The U.S. Army general nominated to head U.S. military operations in Afghanistan says Washington must be careful not to withdraw too quickly, otherwise terror groups will regroup and plunge the country into deeper conflict.
In written remarks to the Senate Armed Services Committee, Lieutenant General Scott Miller declined to say what the size of the U.S. military presence in Afghanistan should be. But he warned that an early pullout could result in Al-Qaeda and Islamic State extremists joining forces to destabilize the country.
He said an abrupt U.S. withdrawal could result in a situation similar to Iraq in 2015, when the Iraqi military collapsed after a U.S. withdrawal and Islamic State fighters seized vast swaths of the country.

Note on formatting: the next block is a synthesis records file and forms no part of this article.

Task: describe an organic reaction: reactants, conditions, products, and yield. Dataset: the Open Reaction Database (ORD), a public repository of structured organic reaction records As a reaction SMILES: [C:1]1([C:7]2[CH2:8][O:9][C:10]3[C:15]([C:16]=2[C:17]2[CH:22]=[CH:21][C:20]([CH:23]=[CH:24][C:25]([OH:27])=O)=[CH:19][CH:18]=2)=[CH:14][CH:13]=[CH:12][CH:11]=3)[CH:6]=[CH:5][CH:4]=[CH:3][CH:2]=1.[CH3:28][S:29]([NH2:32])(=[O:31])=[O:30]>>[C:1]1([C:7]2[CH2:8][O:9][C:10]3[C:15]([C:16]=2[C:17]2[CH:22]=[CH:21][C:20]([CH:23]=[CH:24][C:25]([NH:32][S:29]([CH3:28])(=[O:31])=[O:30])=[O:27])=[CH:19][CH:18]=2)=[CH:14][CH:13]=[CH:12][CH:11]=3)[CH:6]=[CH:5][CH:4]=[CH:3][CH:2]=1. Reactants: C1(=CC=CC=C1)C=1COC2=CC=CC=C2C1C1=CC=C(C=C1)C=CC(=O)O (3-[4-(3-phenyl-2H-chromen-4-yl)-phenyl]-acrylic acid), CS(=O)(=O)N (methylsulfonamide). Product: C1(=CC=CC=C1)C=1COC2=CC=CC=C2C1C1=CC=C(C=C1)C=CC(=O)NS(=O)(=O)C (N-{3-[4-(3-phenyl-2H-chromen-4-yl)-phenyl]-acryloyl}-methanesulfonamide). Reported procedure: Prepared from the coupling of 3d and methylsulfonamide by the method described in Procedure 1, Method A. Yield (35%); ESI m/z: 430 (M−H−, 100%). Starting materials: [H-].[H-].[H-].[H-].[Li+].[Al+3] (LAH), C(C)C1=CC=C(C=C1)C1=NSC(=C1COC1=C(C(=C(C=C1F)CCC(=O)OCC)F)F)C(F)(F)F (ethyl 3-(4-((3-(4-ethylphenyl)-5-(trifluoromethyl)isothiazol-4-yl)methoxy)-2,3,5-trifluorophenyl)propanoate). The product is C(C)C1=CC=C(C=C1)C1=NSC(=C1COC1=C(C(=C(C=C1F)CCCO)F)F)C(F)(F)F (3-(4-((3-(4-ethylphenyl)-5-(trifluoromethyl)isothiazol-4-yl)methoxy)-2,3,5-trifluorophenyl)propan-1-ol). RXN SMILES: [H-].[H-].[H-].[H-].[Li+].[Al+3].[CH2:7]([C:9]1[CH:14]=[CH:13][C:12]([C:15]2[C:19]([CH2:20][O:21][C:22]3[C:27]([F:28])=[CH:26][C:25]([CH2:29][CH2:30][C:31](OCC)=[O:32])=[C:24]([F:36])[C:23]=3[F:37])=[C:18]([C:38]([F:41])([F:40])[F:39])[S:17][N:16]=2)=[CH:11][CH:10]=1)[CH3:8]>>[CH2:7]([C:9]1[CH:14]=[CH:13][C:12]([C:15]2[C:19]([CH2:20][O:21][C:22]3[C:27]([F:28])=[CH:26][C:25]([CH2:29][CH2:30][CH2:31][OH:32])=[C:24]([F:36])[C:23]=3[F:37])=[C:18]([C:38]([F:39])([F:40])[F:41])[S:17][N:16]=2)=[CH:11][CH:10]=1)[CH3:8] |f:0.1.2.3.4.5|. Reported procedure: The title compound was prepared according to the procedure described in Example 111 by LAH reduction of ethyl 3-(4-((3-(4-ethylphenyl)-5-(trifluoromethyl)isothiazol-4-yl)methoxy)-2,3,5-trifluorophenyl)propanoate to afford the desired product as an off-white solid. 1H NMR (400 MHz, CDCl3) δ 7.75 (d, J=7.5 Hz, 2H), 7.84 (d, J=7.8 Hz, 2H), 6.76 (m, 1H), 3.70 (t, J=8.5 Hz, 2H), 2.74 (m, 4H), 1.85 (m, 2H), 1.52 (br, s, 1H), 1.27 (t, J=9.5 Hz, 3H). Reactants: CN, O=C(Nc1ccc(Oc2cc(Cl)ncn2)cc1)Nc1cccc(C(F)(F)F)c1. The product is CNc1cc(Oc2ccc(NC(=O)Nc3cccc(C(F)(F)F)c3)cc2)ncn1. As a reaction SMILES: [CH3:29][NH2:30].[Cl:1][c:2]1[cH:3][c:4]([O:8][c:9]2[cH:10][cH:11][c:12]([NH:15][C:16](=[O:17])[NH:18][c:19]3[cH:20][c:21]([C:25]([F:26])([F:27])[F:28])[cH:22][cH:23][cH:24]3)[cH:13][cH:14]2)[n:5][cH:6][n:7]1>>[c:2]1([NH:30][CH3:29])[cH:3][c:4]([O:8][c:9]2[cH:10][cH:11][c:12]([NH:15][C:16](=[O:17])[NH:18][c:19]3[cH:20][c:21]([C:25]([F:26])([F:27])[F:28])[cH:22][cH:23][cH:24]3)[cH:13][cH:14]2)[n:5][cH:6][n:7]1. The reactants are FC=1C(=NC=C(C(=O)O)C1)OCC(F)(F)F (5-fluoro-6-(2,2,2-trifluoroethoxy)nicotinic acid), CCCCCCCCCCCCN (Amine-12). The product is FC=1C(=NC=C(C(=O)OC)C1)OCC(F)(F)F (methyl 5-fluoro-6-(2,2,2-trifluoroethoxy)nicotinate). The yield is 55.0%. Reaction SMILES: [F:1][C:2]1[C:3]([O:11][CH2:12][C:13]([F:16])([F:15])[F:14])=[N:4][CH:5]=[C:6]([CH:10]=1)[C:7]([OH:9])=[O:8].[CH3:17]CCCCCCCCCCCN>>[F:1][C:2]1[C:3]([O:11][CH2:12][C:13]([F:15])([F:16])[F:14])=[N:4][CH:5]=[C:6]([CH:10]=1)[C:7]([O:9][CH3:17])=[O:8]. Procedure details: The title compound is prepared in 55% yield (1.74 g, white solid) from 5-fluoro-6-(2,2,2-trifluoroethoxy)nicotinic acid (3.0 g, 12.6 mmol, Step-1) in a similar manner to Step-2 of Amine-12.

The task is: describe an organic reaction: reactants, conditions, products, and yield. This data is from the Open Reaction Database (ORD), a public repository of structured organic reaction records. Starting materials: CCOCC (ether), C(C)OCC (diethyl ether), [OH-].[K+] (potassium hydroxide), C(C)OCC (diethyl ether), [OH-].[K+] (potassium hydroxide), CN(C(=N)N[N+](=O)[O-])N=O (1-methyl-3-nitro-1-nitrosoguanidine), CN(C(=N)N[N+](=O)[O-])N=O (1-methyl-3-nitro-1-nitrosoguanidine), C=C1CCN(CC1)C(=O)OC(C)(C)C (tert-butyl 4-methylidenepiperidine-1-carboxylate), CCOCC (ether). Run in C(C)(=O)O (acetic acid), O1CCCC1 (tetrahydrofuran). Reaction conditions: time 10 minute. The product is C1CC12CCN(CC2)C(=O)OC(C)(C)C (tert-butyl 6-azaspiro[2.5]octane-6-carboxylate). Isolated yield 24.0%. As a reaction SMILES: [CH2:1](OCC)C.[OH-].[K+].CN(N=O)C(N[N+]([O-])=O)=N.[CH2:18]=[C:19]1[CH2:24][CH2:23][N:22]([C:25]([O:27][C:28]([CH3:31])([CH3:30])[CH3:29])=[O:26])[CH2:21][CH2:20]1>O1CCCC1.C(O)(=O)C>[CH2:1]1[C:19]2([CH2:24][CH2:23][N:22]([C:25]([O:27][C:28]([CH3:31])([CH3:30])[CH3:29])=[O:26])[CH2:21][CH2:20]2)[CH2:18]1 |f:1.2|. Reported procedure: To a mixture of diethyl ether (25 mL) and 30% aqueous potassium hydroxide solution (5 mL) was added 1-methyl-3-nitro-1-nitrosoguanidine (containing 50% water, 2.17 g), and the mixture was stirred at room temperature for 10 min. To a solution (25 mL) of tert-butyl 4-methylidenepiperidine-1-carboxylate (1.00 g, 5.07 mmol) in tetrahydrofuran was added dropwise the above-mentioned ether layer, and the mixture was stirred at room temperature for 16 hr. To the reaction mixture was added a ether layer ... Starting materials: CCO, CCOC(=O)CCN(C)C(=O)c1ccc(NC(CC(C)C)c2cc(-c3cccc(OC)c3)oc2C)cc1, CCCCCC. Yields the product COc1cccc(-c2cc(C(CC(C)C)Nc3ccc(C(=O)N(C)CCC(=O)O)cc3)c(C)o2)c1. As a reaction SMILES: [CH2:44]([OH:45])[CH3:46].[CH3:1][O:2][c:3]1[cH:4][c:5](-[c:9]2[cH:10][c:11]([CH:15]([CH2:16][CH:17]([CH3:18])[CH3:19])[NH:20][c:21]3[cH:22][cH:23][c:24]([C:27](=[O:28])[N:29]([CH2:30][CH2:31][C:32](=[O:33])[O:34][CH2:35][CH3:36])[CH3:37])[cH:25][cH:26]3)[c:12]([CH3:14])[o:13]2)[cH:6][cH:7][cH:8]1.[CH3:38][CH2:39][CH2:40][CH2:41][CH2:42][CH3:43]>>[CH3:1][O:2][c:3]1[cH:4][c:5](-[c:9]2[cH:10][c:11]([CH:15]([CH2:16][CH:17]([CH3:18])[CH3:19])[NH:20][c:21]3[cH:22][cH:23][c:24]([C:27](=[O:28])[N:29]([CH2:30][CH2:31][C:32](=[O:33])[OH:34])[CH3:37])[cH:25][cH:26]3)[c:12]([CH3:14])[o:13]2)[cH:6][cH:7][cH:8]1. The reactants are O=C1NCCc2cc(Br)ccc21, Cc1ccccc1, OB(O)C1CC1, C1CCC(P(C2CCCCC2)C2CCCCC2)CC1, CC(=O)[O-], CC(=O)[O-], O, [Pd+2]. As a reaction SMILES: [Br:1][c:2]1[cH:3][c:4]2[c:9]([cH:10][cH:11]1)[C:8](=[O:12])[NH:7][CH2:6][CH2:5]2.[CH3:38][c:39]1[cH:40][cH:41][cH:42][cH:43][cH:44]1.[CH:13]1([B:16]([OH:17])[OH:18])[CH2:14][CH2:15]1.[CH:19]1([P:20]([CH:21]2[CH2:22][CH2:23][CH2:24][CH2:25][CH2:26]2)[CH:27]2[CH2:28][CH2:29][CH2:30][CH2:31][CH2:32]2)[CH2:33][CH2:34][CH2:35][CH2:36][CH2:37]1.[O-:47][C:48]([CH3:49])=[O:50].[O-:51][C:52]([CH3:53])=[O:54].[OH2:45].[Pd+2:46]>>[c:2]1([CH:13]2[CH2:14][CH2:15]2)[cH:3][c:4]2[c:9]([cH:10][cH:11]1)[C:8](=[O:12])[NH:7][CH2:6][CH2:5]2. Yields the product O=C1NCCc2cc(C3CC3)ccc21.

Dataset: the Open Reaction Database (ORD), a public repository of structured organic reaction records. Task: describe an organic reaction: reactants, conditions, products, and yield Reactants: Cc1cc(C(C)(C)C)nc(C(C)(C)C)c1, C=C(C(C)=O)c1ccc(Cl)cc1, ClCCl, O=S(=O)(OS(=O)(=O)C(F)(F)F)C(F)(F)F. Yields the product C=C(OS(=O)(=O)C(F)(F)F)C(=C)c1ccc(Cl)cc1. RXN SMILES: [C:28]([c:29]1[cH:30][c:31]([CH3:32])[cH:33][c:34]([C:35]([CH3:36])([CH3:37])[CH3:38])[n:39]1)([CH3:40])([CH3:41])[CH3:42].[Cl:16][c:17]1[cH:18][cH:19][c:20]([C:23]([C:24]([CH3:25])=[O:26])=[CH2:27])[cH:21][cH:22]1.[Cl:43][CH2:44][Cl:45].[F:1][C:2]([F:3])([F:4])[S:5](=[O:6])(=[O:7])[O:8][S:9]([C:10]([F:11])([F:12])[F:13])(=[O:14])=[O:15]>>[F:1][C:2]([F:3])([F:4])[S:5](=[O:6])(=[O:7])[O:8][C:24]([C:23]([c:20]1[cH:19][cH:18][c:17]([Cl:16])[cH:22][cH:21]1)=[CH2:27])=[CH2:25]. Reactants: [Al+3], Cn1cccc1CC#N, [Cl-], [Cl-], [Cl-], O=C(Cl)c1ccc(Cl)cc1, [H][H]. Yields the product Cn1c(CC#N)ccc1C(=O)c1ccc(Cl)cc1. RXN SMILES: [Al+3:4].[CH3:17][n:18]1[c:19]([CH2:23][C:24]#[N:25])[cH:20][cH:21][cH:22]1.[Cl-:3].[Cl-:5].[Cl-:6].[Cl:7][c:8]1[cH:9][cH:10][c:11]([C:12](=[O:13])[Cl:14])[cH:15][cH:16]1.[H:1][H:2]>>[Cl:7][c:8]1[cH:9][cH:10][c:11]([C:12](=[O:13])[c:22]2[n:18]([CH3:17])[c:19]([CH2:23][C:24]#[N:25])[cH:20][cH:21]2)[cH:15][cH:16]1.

Miller also said Pakistan, Russia, and Iran were continuing to support Taliban fighters.
"NATO, U.S., and Afghan efforts continue to ensure the Taliban cannot win militarily. However, military pressure alone is not sufficient to achieve a political solution to the Afghan conflict. Diplomatic and social pressure are also necessary," he said in prepared remarks published on June 19.
The Senate committee is expected to easily confirm Miller to the position.
Miller's takes over at a time when the Taliban-led insurgency continues to control large parts of the countryside and has begun a new push into major cities.
U.S. President Donald Trump last year ordered 4,000 additional troops to Afghanistan, adding to the already 10,000 U.S. military personnel already there.